(n) Commitments and contingencies
The Company is subject to lawsuits, investigations and other claims related to operations, product, taxing authorities, environmental and other matters out of the normal course of business, and is required to assess the likelihood of any adverse judgments or outcomes to these matters, as well as potential ranges of probable losses and fees. A determination of the amount of reserves and disclosures required, if any, for these contingencies are made after considerable analysis of each individual issue. The Company accrues for contingent liabilities when an assessment of the risk of loss is probable and can be reasonably estimated. The Company discloses contingent liabilities when the risk of loss is reasonably possible or probable.
(o) Pension and employee benefits
Full time employees of the Companys PRC subsidiary participate in a government mandated mult-employer defined contribution plan pursuant to which certain pension benefits, medical care, unemployment insurance, employee housing fund and other welfare benefits are provided to employees. The PRC labor regulations require the Company to accrue for these benefits based on certain percentages of the employees salaries. Cost for the pension and employee benefits for the year ended September 30, 2012 and 2011 were $32,868 and $41,983 respectively.
(p) Recently issued accounting standards
In July 2012, the Financial Accounting Standards Board (FASB) released Accounting Standards Update No. 2012-02 (ASU 2011-12), Testing Indefinite-Lived Intangible Assets for Impairment. Under this standard, entities testing long-lived intangible assets for impairment now have an option of performing a qualitative assessment to determine whether further impairment testing is necessary. If an entity determines, on the basis of qualitative factors, that the fair value of the indefinite-lived intangible asset is more-likely-than-not less than the carrying amount, the existing quantitative impairment test is required. Otherwise, no further impairment testing is required. This ASU is effective beginning January 1, 2013, with early adoption permitted under certain conditions. The adoption of this standard is not expected to have a material impact on the Companys financial position, results of operations, and cash flows.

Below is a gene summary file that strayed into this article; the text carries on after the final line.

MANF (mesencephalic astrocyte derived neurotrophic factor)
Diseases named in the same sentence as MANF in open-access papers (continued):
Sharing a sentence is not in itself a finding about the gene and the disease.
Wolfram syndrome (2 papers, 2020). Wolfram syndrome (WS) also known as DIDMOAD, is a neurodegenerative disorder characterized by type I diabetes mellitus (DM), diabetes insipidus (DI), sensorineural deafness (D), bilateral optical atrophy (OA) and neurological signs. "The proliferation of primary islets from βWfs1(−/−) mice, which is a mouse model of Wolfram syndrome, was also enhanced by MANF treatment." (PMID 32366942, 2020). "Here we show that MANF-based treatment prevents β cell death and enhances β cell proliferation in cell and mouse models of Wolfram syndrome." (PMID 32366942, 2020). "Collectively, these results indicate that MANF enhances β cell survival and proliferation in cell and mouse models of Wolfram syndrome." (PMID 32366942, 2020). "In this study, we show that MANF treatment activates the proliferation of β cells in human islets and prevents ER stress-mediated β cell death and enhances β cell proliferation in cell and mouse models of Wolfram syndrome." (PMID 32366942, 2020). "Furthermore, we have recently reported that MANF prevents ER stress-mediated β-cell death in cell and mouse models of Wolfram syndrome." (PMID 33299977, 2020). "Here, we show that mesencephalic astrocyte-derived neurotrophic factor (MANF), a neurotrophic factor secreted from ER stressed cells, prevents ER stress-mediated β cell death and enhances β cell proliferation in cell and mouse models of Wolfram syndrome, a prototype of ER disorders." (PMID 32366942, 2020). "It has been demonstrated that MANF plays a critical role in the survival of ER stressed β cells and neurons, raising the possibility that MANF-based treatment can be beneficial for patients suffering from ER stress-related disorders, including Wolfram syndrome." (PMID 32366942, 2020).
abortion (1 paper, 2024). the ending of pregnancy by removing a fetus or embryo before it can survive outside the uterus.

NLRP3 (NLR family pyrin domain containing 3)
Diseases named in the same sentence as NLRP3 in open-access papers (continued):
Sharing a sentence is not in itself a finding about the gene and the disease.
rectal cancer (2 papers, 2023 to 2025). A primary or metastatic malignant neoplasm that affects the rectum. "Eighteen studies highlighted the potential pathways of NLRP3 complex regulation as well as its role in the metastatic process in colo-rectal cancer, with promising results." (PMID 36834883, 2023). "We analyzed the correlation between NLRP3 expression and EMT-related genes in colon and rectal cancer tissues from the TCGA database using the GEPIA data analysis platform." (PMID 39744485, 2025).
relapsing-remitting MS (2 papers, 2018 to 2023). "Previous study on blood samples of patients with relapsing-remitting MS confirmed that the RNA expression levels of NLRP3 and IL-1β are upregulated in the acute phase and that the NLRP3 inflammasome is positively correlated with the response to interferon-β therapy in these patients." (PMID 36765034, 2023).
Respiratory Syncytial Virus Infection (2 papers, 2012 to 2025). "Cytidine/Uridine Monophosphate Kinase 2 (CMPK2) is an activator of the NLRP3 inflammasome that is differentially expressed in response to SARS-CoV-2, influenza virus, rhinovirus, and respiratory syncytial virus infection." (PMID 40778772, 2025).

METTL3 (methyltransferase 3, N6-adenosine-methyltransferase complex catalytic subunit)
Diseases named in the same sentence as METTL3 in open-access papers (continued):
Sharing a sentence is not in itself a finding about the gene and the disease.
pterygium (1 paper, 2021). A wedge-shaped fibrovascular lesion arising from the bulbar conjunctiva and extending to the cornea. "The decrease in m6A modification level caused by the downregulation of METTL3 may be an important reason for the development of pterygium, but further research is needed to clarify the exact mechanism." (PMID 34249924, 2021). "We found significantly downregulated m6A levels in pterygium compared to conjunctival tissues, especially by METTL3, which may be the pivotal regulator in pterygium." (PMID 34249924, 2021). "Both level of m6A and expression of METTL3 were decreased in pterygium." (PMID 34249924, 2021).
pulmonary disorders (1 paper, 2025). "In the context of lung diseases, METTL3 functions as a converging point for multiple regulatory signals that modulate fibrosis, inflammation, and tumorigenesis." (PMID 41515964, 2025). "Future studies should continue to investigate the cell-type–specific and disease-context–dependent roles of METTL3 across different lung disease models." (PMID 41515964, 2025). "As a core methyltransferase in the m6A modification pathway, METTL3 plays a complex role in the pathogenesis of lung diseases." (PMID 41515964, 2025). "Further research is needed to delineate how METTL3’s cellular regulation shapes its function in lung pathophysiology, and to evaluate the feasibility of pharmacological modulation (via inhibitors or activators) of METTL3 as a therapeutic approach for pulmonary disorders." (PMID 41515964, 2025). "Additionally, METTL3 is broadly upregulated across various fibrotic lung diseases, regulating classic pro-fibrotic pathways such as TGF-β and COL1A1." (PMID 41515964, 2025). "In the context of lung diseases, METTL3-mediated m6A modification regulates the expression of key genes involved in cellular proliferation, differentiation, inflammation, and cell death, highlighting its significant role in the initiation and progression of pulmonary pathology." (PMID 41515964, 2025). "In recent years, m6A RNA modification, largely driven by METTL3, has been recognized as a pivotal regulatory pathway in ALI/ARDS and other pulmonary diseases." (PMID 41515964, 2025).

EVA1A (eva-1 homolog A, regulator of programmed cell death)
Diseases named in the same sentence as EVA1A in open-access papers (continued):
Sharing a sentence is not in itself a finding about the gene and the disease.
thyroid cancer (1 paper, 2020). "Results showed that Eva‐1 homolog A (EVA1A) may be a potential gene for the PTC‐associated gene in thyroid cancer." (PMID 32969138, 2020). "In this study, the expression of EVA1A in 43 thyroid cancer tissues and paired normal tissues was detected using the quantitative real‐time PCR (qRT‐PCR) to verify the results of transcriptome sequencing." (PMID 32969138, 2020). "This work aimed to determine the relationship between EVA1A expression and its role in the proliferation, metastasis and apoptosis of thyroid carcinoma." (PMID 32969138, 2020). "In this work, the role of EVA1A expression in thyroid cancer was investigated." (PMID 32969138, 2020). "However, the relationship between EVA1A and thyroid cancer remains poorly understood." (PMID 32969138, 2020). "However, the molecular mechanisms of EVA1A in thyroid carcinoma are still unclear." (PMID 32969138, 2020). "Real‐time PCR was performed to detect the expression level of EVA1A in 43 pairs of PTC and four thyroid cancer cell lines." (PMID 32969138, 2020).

In December 2011, the Financial Accounting Standards Board (FASB) released Accounting Standards Update No. 2011-12 (ASU 2011-12), Comprehensive Income (Topic 220): Deferral of the Effective Date for Amendments to the Presentation of Reclassifications of Items Out of Accumulated Other Comprehensive Income in Accounting Standards Update No. 2011-05. ASU 2011-12 defers only those changes in ASU 2011-05 that relate to the presentation of reclassification adjustments out of accumulated other comprehensive income. The provisions of ASU 2011-12 became effective in fiscal years beginning after December 15, 2011. The adoption of ASU 2011-12 did not materially impact on the Companys financial position, results of operations, and cash flows.